In and around Ely
The Waterside Area
Peacocks overlooks the slipway in Ely where the old main street starts to climb up from the river towards the town centre and the magnificent Cathedral. For hundreds of years from when Ely was an island in the fens, right up until the twentieth century when road travel became easier, this spot was one of the commercial hubs of the town. Now it is much quieter.
A riverside footpath outside the door allows you to stroll out into the fenland countryside in either direction. Next door is East Anglia’s largest antiques centre – with three floors of treasure to discover - and on the other side of us is Babylon Gallery, with a good turnover of interesting exhibitions. Two or three minutes along the river the Cutter Inn offers food and drink in an enviable position, and the Boathouse Restaurant has been a popular eating place for decades. In the warmer months you can take a half-hour trip up and down the river on the Liberty Belle, or hire Vitor’s water bicycles to explore on your own.
If you are new to Ely, you will find plenty to interest you in this little Fenland market town. (Thursday is market day and on Saturdays the market square hosts a crafts fair as well as a farmer's market on the 2nd and 4th Saturday of the month.)
The town is dominated by the vast and magnificent medieval Cathedral – much of it is twelfth century. Book lovers mustn’t miss Toppings in the High Street – undoubtedly one of the best bookshops in the country. The Burrows family run a traditional newsagents at the top of the High Street as well as a sweet little bookshop in High Street Passage.
Cutlacks hardware store, on the hill as you stroll up to town, has four floors of things you didn’t know you needed. Even more varied is Ely's largest department store bearing the unlikely name City Cycle Centre. In this maze-like building you will find toys, racing bikes, ribbons, a Chinese tuck-shop and more.
Visitors to Britain may think it a wet place, where you need to carry an umbrella just in case. However, Ely is generally not as bad as that. We are in the driest part of Britain with less rain fall on average than Beirut, Rome, Sydney or new York! Even in winter the climate tends to be mild. One of the downsides is that we rarely get enough frost to be able to skate on the river!
Things to do near Ely
Once you have explored Ely and want to discover a bit more of East Anglia by car there are plenty of possibilities. If you like old country houses check our National Trust Handbook or their website, for details of their properties in East Anglia. Among the closest are Anglesey Abbey near Cambridge, Peckover House in Wisbech, and Wicken Fen – the first Nature Reserve in the country.
Cambridge of course is full of interest – colleges, museums, shops, concerts, cinemas and a wonderful display of plants at the Botanic Gardens. The paintings alone in the Fitzwilliam Museum are worth a special trip (there is much more there, from Egyptian mummies to armour and the finest pottery of all sorts). Parking in Cambridge can be an expensive nightmare and it is often best to go by train or use the Park & Ride buses from the outskirts.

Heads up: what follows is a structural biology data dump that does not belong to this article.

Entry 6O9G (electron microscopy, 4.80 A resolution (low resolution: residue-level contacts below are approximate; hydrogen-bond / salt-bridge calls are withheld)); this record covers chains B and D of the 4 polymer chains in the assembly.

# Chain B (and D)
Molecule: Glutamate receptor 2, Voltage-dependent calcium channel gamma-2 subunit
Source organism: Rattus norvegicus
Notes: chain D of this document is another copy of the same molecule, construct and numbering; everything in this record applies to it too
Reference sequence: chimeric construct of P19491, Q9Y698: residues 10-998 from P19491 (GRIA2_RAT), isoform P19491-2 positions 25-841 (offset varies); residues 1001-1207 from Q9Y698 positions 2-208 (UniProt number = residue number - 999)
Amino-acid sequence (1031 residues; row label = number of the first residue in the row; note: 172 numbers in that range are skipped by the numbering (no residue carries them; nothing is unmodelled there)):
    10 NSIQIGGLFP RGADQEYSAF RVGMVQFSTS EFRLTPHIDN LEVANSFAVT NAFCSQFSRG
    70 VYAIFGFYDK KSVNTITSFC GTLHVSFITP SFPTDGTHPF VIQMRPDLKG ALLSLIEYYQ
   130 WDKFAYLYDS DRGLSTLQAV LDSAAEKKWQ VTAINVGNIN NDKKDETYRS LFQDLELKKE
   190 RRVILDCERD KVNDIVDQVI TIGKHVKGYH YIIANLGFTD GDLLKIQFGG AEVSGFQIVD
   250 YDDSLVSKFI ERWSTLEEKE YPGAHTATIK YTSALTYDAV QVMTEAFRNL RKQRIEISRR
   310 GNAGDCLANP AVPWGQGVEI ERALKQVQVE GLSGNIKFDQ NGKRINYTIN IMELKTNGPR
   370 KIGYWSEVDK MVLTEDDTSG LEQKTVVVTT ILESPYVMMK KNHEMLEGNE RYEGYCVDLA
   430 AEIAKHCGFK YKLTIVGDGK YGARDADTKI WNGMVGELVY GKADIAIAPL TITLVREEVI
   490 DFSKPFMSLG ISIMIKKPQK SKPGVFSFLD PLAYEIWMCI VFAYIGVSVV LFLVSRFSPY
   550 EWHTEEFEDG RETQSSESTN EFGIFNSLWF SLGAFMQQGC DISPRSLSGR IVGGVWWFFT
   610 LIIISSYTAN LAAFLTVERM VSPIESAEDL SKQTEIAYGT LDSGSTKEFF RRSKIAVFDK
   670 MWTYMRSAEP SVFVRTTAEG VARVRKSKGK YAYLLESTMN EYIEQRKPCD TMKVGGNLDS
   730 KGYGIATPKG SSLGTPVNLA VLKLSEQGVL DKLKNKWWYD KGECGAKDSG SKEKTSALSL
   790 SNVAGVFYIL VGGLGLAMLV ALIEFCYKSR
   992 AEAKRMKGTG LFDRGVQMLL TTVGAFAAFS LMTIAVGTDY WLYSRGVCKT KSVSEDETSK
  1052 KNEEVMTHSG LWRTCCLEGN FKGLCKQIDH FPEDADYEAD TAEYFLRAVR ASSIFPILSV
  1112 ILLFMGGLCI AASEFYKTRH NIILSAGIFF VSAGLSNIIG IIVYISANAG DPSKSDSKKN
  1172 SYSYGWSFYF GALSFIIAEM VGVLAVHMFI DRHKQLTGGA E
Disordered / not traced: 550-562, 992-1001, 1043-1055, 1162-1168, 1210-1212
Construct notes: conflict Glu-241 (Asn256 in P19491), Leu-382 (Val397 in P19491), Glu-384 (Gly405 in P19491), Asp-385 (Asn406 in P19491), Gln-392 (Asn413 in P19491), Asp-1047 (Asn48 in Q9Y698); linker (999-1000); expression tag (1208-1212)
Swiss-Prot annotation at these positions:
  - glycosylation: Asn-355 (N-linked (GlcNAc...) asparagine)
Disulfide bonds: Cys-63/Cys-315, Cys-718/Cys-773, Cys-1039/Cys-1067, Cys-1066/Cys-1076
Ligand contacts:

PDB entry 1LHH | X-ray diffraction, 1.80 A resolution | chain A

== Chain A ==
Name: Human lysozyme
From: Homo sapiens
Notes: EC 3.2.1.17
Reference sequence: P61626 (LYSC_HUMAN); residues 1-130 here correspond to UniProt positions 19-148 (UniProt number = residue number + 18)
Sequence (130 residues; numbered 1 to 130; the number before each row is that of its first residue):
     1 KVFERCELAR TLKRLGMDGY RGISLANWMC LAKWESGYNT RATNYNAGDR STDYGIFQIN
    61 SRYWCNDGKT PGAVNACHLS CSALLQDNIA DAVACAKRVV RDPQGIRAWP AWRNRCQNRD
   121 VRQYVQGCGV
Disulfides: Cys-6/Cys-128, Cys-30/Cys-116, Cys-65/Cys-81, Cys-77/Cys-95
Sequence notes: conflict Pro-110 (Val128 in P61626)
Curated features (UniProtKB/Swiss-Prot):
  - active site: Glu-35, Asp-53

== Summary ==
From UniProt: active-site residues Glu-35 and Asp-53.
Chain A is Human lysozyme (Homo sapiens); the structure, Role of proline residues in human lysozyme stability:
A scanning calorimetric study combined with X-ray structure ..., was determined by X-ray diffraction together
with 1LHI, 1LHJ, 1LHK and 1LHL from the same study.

Newmarket – less than 25 minute’s drive from here – is ‘the home of horseracing’. The Horseracing Museum is well worth a visit, and tours are organized around various studs but best of all, and it is free, is to park above the town on the Gallops early one morning and watch the horses being put through their paces. An autumnal mist or a covering of snow in the winter just adds to the atmosphere.
Another ‘out of season' attraction is the Wildfowl and Wetlands Trust Reserve at Welney. In the winter thousands of swans, some of whom have summered in Iceland or Scandinavia, make this their base and at dusk food is put out for them and their feeding area is floodlit making it an unforgettable sight from one of the hides.
Beyond Cambridgeshire, it is easy to explore both Suffolk and Norfolk by car, each has a wealth of interesting towns and villages.
North Norfolk has some delightful undeveloped beaches - Holkham (about 1h 30mins away) is one of our favourites - en route, King’s Lynn has a fascinating old town area near the river dotted with architectural gems. In Suffolk, the seaside is further away and needs an early start to make a day of it, but both Southwold and Aldeburgh are old fashioned seaside towns well worth the trip. Closer to Ely, Bury St Edmunds (45mins) and Lavenham (1 hour 15 mins or so) both have interesting buildings and good places to eat.
Ely has excellent train links around East Anglia - as well as to London and the rest of the country. It takes a while to understand the ticketing system and it's often best to buy a ticket in advance but Cambridge, King's Lynn, Norwich and Bury St Edmunds are all easy to reach and worth the effort.
There are some good footpaths to explore the fen countryside - and no steep hills! - and by bike it's not hard to avoid the traffic and enjoy a long or a short ride.